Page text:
July 25, 2011
Final Cut Pro X - Match Color
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By Ken Stone
I was given some video shot in the Highlands of Scotland that I needed to edit. A problem that I encountered, which is not uncommon, is that some of the footage was shot in the warm sunlight of the early afternoon, but some of the shots were done much later in day and are decidedly cooler (blue color cast) than the shots done earlier. These clips need to be intercut so it is necessary to adjust the color of the clips to match each other. Fortunately, Final Cut Pro X has a very powerful and easy to use 'Match Color' feature in which the playhead and the skimmer work in tandem. The playhead is positioned on the clip to be color corrected and the skimmer positioned on the clip that will be the source of the Match Color.
In the timeline navigate to a frame in the clip that needs to be corrected, a frame that is representational of the entire clip and place a marker on the clip (m from the keyboard). Tap the m key a second time and the Marker box will open where you can name the marker and add comments.
I now move the playhead to a clip that was shot in the warm afternoon sunlight and find a representational frame. While it is not necessary to add a marker here, I do so because I may need to return to this marker later to correct other clips.
You can move from marker to marker up and down the timeline by using 'control apostrophe' and 'control semi-colon' from the keyboard. You can also go to Previous and Next markers from the Mark menu.
In the timeline, select the clip that needs correcting and move the playhead so that it is on top of the clip. Then go to the Enhancements Menu (red arrow below) and select 'Match Color'.
When you select 'Match Color' the Viewer window will change to display the clip that needs to be corrected on the right hand side with an instruction box, the clip that the playhead is positioned on. When you are in Match Color mode, you will not be able to move the playhead by dragging it, you will, however, be able to move the playhead from marker to marker using the keyboard shortcuts mentioned above. While it is not necessary to set markers, I find that having markers can be very helpful.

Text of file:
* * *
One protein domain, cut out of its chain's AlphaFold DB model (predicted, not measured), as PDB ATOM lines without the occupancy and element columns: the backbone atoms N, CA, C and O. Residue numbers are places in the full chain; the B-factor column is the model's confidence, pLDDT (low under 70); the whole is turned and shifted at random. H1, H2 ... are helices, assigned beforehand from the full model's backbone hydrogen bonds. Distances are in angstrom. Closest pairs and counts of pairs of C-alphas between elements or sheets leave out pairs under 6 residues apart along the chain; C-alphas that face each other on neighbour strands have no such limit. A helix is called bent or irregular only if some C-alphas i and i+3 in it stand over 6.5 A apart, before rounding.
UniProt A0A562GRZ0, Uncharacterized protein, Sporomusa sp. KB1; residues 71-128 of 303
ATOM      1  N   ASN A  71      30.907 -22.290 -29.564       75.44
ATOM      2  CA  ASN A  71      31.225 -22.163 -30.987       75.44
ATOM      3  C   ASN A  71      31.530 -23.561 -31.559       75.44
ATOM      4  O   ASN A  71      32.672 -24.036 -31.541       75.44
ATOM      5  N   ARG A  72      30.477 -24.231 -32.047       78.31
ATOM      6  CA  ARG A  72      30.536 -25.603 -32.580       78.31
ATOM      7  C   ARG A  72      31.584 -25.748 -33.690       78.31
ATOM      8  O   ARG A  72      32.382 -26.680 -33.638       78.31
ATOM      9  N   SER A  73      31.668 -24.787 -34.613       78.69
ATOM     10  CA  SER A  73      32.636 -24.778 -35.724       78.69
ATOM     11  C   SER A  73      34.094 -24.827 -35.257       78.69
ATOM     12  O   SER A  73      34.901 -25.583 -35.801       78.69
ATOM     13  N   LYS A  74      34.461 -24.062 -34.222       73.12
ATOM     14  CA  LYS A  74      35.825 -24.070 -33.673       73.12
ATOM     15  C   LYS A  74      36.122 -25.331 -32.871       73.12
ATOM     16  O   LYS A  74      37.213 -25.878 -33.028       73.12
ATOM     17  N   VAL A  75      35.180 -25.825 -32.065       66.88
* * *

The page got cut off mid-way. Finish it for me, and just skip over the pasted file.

For the next step we'll use the 'Skimming' tool, but even if it's turned off (s from the keyboard toggles it on and off), when you enable the Match Color function, the skimmer will come on automatically. As you move the skimmer through the clips on the timeline you'll see a small camera icon that is attached to the skimmer line.
Moving the skimmer across the clips in the timeline will display the clips in the Viewer window, left hand side.
When you have skimmed to the frame that you want to use, click the mouse button (with camera icon), in the Viewer window two-up display, the frame on the right, the one that needs correcting, will change to reflect the color values and luminance of the frame that you have selected with the skimmer.
If you are not happy with the clip that you selected, simply move the skimmer to a different clip and click again. You can continue to do this until you find the clip that you are happy with. When it's as you want, click on the 'Apply Match' button in the Viewer window.
Okay, but what happens if you later decide that you do not like your choice and you need to return the clip you wanted to color correct to its natural state? Select the clip in the timeline and look to the Inspector. There are several things that you can do. First you can toggle the Match Color effect on and off by clicking the small blue square next to the words Match Color. If you want to select a different clip for your color correction, click on the 'Choose' button which will return your Viewer window to the two-up Match Color state and you can skim to the new clip and choose it. You can also click the hooked arrow 'reset' button to remove the Match Color effect.
For this article I used a clip on the timeline to Match Color, but you can skim (Match Color) from any clip in the Event Browser as well.
Match Color is a very powerful tool but it would not be of much help if you had to match each clip, one at a time. Well, you don't have to. Select all of the clips on the timeline that need color correcting. Be sure to have your playhead parked on one of the selected clips so that when you select Match Color in the Enhancements Menu, you'll be able to see the clip on the right hand side of the Match Color two-up display. Then skim to the clip that you want to use for your match color and click on 'Apply Match'. All of the clips that you have selected will be matched to the clip of your choice.
While it is not necessary to set markers to do Match Color I have found that it's very helpful. If you need to Match Color quickly, in the timeline, place your playhead on the clip that you need to adjust and select the clip. Select Match Color from the Enhancements Menu, move the skimmer to the clip that you want to use for Match Color, click to set, click to Apply, done. It doesn't get any easier then this.
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